Father-son motorcycle ride across North America to fundraise and spread awareness about prostrate cancer



(Photo: Bob Kikkert) 

IN July of 2001 my dad’s (Bob Kikkert) doctor saw a jump in his PSA from 4.0 to 7.34.  He underwent a biopsy at Cornwall General Hospital where one sample showed prostate cancer.  The urologist in Cornwall, ON, where he lives, wanted to do a prostatectomy and my dad disagreed with this radical approach. So, he educated himself on this disease and sought out other treatment options.  After meeting with a radiation oncologist at the Ottawa Cancer Centre, he decided to undergo brachytherapy.  Following this procedure his oncologist noticed that some of the radioactive seeds had shifted and he additionally proposed external beam radiation treatments as a precaution.  My dad had to go back to the Cancer Centre for 21 days of radiation therapy.  During the entire process he continued to do his gym workouts and carry on as if nothing was wrong.  As a result, he did not experience any side effects during treatment or any after effects. He has remained cancer free for almost 12 years and continues to exercise regularly and has completely changed his diet to avoid foods that can potentially increase the risk for a recurrence.

When my dad called me to tell me his diagnosis I was initially shocked and worried. But as the news sunk in and I did some research on prostate cancer, which was harder to come by back in 2001, I started to believe that my dad could beat this. I knew he was in good health, had educated himself in treatment alternatives, had a positive attitude and had caught the cancer early (thanks to the PSA test). At the time I was married and had two wonderful daughters aged 3 and 5. What struck me in our next family visit with my parents was how “invisible” this disease was during the course of his treatment. You would not have been able to tell that there was any problem.

Due to his battle with this disease and through his love of motorcycles, my dad began participating in the Ottawa, ON “Ride for Dad” in 2005 and has every year since.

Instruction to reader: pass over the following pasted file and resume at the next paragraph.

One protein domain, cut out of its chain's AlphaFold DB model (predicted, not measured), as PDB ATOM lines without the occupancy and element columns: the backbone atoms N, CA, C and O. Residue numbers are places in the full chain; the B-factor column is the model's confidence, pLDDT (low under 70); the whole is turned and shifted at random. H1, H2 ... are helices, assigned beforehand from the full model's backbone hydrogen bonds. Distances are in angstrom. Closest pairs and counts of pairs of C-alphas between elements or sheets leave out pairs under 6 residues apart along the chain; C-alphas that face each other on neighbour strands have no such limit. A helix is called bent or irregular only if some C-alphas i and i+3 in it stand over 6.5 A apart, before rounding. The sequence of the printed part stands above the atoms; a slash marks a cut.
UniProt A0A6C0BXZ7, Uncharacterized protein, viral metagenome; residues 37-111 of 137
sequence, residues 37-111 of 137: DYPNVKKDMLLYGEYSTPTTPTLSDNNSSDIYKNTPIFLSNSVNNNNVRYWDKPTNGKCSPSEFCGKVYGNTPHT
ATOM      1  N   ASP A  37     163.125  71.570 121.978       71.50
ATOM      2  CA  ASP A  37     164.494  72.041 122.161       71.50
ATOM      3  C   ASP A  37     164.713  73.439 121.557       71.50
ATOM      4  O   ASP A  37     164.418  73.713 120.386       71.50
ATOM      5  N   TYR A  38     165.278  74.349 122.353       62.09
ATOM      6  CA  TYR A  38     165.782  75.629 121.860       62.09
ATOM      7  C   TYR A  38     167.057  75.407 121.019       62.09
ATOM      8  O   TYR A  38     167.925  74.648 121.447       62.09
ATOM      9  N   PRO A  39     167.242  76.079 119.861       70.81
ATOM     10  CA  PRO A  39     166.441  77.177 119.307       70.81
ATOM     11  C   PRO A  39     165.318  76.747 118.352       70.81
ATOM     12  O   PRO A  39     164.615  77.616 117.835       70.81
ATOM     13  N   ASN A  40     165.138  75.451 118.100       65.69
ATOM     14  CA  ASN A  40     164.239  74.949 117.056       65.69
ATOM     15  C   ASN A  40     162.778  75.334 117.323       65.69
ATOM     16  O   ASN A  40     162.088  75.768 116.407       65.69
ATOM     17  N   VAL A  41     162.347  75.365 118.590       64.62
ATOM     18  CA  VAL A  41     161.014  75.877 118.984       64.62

I am now in my fourth year participating in the “Westcoast Motorcycle Ride to Live” (www.vancouver.ridetolive.ca ) and have worked hard to raise funds each year (the ride is on May 25 this year). To date, I have managed to raise over $20,000 due to the very generous contributions from my awesome family, friends and colleagues at work. The ride isn’t until the end of May each year, but I start out with my efforts at the end of February. I imagine I’m one of the first people to sign up. Although I say I “worked hard,” I can’t really say that this is work for me. I send out emails at least every two weeks to update my donors, potential donors and supporters. It has been a lot of fun interacting with all those people each year, raising awareness about this cancer and best of all, hearing about their stories and experiences in their families with prostate and other cancers. What amazes me is just how prevalent a disease it is when you start the conversation with so many people. I don’t just send out generic emails. I tell my stories, provide pictures of rides, information on prostate cancer and where the funds go from my efforts (with “Westcoast Motorcycle Ride to Live” everything I raise goes directly to cancer research and cancer related information, which is a real motivator for my donors).